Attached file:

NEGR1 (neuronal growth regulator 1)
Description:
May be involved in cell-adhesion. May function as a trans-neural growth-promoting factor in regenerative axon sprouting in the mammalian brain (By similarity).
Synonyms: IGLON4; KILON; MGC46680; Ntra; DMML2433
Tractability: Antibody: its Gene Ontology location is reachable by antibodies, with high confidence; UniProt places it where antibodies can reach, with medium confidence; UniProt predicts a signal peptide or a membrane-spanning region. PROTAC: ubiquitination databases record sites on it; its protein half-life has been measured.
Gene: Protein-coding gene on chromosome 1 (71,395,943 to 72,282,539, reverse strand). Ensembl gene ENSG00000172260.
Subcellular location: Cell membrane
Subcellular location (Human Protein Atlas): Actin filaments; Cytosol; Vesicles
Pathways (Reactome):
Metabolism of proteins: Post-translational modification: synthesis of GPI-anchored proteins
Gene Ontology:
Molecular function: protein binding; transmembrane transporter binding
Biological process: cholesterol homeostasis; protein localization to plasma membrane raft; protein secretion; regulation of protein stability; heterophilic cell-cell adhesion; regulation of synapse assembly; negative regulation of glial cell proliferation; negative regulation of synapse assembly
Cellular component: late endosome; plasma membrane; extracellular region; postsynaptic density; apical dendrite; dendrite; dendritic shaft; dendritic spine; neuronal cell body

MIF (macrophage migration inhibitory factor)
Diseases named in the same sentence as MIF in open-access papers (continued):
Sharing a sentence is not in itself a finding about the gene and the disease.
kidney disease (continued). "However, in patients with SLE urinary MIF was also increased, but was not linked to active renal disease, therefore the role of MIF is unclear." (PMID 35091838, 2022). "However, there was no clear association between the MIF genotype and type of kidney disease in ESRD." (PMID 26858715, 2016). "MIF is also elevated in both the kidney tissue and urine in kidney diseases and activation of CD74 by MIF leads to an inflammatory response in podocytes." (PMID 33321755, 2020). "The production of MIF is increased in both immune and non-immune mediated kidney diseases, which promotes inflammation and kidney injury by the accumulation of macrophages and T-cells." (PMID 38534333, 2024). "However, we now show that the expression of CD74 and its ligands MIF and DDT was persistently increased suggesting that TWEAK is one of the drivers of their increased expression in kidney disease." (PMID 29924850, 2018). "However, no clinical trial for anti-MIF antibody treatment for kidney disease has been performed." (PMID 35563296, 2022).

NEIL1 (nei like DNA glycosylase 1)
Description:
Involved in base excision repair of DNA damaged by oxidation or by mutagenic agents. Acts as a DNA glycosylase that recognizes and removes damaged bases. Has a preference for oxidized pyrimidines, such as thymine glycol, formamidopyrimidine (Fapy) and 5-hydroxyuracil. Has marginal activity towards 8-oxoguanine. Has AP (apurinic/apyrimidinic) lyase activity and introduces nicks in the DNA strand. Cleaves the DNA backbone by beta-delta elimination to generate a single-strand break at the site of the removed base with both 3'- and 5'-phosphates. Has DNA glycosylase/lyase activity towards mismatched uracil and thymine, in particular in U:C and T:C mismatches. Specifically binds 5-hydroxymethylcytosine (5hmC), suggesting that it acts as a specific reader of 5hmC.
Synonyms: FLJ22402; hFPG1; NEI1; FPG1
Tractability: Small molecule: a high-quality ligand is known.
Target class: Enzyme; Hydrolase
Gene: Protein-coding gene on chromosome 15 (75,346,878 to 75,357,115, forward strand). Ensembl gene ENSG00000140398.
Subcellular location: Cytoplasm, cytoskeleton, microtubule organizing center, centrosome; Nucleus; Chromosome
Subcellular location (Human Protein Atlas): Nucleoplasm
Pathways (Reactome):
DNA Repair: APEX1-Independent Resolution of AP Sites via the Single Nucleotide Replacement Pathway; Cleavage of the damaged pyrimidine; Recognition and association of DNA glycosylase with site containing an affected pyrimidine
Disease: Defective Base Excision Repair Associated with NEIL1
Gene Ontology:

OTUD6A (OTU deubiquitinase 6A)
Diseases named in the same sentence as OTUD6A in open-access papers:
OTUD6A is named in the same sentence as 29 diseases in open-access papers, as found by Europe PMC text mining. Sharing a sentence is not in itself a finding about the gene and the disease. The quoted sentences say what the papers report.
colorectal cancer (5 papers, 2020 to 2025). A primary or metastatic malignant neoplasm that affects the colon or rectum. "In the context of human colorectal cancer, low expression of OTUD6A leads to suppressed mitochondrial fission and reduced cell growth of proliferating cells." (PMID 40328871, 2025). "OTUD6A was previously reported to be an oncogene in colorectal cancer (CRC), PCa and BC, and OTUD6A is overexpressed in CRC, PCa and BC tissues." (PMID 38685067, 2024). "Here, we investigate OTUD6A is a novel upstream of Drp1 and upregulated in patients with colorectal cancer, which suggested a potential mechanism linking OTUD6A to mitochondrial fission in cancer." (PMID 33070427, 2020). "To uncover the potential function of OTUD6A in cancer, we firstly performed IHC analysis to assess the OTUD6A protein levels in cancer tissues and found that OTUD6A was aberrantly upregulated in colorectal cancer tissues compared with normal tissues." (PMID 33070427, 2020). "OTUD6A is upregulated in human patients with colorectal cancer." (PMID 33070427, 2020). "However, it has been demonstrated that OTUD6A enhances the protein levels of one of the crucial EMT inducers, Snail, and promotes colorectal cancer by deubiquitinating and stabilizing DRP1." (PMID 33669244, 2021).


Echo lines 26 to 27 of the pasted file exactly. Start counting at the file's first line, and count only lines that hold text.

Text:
Subcellular location: Cytoplasm, cytoskeleton, microtubule organizing center, centrosome; Nucleus; Chromosome
Subcellular location (Human Protein Atlas): Nucleoplasm